We always have the opportunity to be present. There is no fancy training required.

I think often in our yoga communities we get caught up in the rituals, and our need to control everything and have it be perfect all the time.

I need to set up my mat in the same corner of the room whenever I take class, because that's where I'm most comfortable... I don't like when the yogis next to me are breathing heavily or struggling; they're stealing away my precious 'me' time... 

I hope that the teacher will cue the poses I've 'mastered,' so I can show them off... maybe if I had some cute yoga pants like those, I'd have the confidence to do better in class...

The beauty of it is that this is the yoga. When we are face-to-face with struggle, or lack of control, and we sit back and say, I surrender! I let it go. And we allow ourselves to be with whatever IS, in that moment.

Not engaging the Monkey Mind chatter-- instead, witnessing it, and letting it pass like an ocean wave being called back out to sea.

We don't get attached, and we ask to be humbled.

That's when we are really practicing yoga.

Jamie is a wonderful, vibrant example of this practice. Of the power in simply being present.

She shows up authentically, no matter what she is doing... whether she's teaching, practicing on her own mat, singing Bob Marley songs at the end of class... hanging out with her kiddos, getting tattooed, laughing with friends...

I'm grateful that she is willing to be silly, and non-traditional, and that she challenges her students to go to a place they didn't think was possible. (I'm one of her students, and I've definitely experienced that in her classes!)

It's through this kind of surrendering -- of letting go of all the ego-based ways we come to yoga -- that really allows us to engage with the divine.

And what's most beautiful is that these opportunities are around us all the time... every day. Whether we're in line at the grocery store or sitting on the couch at home, or standing on our mat at the studio. It's all yoga. It's just a matter of tuning in.

Meditation (A Guest Post)

 Photos via Pinterest.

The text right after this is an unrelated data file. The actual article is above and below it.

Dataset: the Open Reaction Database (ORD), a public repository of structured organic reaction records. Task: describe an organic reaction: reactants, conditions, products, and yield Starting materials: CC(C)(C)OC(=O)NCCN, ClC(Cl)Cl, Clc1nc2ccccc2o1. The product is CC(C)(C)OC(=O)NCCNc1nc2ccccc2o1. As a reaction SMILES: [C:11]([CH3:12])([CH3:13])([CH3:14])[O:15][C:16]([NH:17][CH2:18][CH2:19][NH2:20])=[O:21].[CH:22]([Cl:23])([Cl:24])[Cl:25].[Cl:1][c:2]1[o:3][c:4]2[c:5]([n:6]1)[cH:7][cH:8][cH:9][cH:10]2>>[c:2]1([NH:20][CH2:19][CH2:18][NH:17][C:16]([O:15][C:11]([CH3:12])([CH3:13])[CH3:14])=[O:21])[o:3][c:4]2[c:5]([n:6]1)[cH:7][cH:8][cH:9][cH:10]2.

Today I’m honored to share a guest post by Marcia Keilen about the powerful practice of meditation. I first read Marcia’s work on Elephant Journal, and I loved her words about how yoga extends beyond asana. As she said, she loved yoga most for the way the time spent on the mat alone gave her access to her inner wisdom.

Marcia explores that even further in this reflection on how meditation has allowed her to wake up to her life in ways she never imagined were possible.

Meditation: My Personal Journey
By Marcia Keilen
This is my personal story about the transformational power of meditation.

My experience meditating started out many years ago, sometime during the 1990s. I had been attending some yoga classes on and off when I first became interested in the subject of meditation. Since I lived in a small, rural community, my best resources were books. I read books on mindfulness meditation by Jon Kabat-Zinn and Sharon Salzberg. I practiced the suggested meditations and did this for a while, but was not consistent with my practice. This was a pattern that would continue on and off for a number of years as I just didn’t know how to fit a meditation practice into my life.

In 2004, I went through a 200 hour teacher training program and started my journey as a yoga teacher which continued with me finishing up the 500 hour yoga teacher training in 2007. It was during the advanced part of my teacher training that I was introduced to some more meditation techniques. I then met a Buddhist minister who taught me some guided meditations. This seemed to keep my interest a bit longer than my previous experience but still my meditation practice was rather erratic.

Then in the year 2009 I found myself at a crossroads in my life. I was really struggling and my life continued to spiral downwards. Actually, this was a continuation of a pattern that started years before, only I was not aware of just how confused and lost I had become.

The following quote pretty much sums it all up:

“In the middle of the journey of our life
I found myself within a dark woods
Where the straight way was lost.”
~ Dante Alighieri

I then began searching for some type of retreat I could go to that would not only detox me on a physical level but on an emotional level, as well. Also, something that would reconnect me with my spiritual roots and help me rediscover my authentic self. I took to the Internet and did several searches. The one place that caught my eye was the Chopra Center for Well Being in Carlsbad, CA. They had a program called Perfect Health and there was an option of doing a 10 day program. I thought, “Why not?”

I signed up for the program that started end of August and ran into September. Little did I know at the time how transformational this part of my journey would be.